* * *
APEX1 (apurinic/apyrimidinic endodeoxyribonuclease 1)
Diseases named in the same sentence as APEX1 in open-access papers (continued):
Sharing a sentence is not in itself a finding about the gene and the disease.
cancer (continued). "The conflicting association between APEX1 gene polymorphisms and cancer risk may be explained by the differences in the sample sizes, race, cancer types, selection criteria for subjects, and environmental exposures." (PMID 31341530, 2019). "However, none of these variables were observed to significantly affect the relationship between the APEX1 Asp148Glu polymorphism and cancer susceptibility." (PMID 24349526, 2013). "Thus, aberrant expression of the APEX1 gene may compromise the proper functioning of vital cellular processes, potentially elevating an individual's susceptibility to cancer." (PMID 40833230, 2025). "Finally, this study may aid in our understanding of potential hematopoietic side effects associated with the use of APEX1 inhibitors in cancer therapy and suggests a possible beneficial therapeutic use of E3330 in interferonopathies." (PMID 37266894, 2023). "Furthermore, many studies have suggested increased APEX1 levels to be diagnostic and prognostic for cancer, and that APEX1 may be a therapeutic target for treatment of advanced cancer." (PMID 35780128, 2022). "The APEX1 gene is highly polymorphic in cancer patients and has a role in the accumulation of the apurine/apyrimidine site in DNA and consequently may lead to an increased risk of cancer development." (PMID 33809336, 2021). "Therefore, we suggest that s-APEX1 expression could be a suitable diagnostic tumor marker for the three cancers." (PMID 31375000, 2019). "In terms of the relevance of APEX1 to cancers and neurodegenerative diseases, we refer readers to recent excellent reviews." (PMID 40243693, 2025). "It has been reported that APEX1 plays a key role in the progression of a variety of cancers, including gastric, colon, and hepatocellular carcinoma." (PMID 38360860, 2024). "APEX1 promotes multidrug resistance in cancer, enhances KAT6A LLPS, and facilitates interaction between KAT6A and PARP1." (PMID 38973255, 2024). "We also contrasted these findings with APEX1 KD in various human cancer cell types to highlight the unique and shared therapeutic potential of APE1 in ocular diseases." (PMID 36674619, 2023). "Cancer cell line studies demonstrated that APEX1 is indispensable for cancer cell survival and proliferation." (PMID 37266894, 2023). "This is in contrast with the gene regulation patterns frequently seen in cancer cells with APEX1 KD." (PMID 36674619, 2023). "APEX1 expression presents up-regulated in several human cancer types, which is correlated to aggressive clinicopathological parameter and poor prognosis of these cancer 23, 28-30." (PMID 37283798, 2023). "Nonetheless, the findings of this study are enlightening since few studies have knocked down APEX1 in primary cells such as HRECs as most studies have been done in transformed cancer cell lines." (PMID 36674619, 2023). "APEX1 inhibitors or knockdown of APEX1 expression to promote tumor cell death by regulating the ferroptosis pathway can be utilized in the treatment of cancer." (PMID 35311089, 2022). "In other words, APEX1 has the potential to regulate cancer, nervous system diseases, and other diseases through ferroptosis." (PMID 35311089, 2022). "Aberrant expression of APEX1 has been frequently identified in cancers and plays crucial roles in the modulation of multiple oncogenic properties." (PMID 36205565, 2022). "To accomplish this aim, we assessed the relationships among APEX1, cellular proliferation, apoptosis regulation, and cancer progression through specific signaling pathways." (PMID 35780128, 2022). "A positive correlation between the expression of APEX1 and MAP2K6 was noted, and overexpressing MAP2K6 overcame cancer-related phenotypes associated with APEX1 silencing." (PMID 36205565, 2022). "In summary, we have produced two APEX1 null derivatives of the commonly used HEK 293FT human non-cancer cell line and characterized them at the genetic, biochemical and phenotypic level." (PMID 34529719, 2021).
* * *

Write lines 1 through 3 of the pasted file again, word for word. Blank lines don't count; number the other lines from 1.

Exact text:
APEX1 (apurinic/apyrimidinic endodeoxyribonuclease 1)
Diseases named in the same sentence as APEX1 in open-access papers (continued):
Sharing a sentence is not in itself a finding about the gene and the disease.